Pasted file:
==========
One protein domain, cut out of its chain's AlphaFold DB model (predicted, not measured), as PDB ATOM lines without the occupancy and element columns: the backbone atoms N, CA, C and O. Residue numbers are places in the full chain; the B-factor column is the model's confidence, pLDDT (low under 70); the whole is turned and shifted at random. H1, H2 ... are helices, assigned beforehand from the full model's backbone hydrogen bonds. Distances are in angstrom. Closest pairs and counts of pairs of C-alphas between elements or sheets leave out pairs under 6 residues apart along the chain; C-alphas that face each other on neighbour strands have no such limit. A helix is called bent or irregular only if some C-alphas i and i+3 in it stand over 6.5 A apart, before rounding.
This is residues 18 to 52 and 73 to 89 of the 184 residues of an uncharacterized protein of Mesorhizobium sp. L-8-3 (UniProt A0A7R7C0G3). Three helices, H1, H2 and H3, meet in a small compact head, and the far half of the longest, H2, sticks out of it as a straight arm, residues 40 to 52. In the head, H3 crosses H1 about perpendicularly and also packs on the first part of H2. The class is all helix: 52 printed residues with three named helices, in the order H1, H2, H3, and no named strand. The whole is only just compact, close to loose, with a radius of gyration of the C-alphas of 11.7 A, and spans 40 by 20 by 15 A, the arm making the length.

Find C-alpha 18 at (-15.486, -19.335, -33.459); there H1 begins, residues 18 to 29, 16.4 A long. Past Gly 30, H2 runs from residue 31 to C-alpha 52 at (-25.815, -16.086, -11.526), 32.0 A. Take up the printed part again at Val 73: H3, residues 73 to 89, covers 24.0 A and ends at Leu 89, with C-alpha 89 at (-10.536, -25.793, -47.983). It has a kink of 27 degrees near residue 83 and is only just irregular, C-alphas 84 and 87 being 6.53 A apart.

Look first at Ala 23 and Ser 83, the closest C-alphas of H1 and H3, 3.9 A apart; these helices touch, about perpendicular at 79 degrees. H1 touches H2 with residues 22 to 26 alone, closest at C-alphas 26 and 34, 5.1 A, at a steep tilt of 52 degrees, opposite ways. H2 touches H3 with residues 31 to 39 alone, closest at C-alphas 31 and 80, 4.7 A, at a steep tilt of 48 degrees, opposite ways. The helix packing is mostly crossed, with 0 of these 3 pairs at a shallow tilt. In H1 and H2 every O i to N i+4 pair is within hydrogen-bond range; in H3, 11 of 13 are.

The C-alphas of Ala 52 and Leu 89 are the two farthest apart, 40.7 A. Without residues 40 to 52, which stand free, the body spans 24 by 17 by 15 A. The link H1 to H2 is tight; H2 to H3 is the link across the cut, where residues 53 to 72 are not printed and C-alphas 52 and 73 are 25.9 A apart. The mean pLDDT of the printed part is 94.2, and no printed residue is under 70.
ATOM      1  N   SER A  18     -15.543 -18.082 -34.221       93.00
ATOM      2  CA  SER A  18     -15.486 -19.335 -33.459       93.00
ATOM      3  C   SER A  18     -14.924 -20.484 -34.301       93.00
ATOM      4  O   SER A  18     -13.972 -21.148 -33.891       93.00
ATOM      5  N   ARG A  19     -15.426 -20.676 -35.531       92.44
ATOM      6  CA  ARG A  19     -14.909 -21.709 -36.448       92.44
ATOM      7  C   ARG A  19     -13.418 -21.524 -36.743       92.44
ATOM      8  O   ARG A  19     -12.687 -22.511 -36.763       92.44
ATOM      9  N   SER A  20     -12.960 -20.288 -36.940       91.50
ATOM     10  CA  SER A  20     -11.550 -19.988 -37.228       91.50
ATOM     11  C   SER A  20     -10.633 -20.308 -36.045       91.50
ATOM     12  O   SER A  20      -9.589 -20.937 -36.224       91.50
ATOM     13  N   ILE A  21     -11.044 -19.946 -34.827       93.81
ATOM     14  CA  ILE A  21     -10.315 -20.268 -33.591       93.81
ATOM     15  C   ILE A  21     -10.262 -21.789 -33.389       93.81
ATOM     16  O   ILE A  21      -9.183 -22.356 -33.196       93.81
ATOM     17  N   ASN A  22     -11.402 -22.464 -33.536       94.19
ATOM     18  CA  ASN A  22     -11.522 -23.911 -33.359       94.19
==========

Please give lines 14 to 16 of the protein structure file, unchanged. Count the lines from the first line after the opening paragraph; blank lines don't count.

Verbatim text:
ATOM     10  CA  SER A  20     -11.550 -19.988 -37.228       91.50
ATOM     11  C   SER A  20     -10.633 -20.308 -36.045       91.50
ATOM     12  O   SER A  20      -9.589 -20.937 -36.224       91.50